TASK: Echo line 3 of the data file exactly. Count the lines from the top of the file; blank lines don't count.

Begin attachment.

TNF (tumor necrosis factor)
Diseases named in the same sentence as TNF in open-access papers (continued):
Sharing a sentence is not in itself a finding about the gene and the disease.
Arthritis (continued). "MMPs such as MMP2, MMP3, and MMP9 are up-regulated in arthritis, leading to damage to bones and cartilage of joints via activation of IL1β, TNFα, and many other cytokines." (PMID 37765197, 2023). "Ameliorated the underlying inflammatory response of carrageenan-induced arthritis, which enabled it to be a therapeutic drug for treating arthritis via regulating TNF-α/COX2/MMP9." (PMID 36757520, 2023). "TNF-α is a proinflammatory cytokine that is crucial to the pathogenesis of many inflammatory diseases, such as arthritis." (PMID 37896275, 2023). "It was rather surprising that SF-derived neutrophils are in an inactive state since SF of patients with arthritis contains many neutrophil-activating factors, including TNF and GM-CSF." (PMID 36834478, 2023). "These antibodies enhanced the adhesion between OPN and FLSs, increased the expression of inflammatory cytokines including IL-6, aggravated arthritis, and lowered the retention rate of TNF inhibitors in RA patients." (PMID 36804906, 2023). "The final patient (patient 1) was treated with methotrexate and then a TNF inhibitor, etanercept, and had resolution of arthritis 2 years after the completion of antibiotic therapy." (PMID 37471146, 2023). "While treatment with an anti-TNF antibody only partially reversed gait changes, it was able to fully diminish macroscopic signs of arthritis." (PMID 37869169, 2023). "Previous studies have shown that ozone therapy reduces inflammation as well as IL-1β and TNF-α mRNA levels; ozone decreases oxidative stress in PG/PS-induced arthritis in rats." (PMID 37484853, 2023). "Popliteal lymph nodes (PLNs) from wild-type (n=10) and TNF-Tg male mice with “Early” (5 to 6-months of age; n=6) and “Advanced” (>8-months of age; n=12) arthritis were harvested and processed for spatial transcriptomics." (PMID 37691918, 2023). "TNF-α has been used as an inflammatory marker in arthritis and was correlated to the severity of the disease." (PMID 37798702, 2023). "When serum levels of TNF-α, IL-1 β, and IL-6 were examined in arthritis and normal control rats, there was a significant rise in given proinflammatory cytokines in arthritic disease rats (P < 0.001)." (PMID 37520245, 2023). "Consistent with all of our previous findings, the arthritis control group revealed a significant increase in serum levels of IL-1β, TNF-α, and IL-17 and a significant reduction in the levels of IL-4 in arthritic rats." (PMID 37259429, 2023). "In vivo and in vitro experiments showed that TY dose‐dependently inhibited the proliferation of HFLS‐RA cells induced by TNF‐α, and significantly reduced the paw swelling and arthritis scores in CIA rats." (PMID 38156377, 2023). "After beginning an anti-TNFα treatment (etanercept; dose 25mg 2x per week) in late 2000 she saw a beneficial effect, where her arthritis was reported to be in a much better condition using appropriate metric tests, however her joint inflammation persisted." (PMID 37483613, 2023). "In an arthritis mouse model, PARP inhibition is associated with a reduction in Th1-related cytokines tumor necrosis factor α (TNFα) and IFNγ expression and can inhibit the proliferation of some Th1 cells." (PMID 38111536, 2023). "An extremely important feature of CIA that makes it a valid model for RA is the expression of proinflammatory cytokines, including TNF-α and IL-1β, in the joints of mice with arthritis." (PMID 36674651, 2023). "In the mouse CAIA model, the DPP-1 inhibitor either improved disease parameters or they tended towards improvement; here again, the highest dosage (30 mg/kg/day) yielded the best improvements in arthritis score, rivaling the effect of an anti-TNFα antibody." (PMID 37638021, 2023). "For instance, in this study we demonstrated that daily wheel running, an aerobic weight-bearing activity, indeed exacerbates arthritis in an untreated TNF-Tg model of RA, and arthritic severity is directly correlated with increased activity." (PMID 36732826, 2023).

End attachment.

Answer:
Sharing a sentence is not in itself a finding about the gene and the disease.